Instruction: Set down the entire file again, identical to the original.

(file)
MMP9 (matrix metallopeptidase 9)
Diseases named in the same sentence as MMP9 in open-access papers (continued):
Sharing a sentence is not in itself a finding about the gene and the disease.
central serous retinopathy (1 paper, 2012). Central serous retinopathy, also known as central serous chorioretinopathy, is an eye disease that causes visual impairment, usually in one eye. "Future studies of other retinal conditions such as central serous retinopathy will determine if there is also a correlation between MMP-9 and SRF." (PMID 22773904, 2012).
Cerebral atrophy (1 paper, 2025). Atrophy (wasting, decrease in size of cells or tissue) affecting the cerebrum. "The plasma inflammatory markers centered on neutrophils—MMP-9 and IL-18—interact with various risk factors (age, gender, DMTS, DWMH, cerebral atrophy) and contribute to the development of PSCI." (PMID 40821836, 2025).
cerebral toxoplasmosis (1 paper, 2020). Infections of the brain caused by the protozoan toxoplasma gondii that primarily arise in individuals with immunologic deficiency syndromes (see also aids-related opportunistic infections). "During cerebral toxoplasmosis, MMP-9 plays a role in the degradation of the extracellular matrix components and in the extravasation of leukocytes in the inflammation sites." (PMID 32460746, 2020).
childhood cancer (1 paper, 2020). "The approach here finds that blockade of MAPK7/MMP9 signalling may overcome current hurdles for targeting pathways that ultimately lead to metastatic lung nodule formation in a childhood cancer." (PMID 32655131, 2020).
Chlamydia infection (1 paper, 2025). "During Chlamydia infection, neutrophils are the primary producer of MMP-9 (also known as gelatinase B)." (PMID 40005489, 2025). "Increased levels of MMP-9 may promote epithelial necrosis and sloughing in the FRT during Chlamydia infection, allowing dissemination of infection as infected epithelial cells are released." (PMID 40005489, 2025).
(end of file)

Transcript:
MMP9 (matrix metallopeptidase 9)
Diseases named in the same sentence as MMP9 in open-access papers (continued):
Sharing a sentence is not in itself a finding about the gene and the disease.
central serous retinopathy (1 paper, 2012). Central serous retinopathy, also known as central serous chorioretinopathy, is an eye disease that causes visual impairment, usually in one eye. "Future studies of other retinal conditions such as central serous retinopathy will determine if there is also a correlation between MMP-9 and SRF." (PMID 22773904, 2012).
Cerebral atrophy (1 paper, 2025). Atrophy (wasting, decrease in size of cells or tissue) affecting the cerebrum. "The plasma inflammatory markers centered on neutrophils—MMP-9 and IL-18—interact with various risk factors (age, gender, DMTS, DWMH, cerebral atrophy) and contribute to the development of PSCI." (PMID 40821836, 2025).
cerebral toxoplasmosis (1 paper, 2020). Infections of the brain caused by the protozoan toxoplasma gondii that primarily arise in individuals with immunologic deficiency syndromes (see also aids-related opportunistic infections). "During cerebral toxoplasmosis, MMP-9 plays a role in the degradation of the extracellular matrix components and in the extravasation of leukocytes in the inflammation sites." (PMID 32460746, 2020).
childhood cancer (1 paper, 2020). "The approach here finds that blockade of MAPK7/MMP9 signalling may overcome current hurdles for targeting pathways that ultimately lead to metastatic lung nodule formation in a childhood cancer." (PMID 32655131, 2020).
Chlamydia infection (1 paper, 2025). "During Chlamydia infection, neutrophils are the primary producer of MMP-9 (also known as gelatinase B)." (PMID 40005489, 2025). "Increased levels of MMP-9 may promote epithelial necrosis and sloughing in the FRT during Chlamydia infection, allowing dissemination of infection as infected epithelial cells are released." (PMID 40005489, 2025).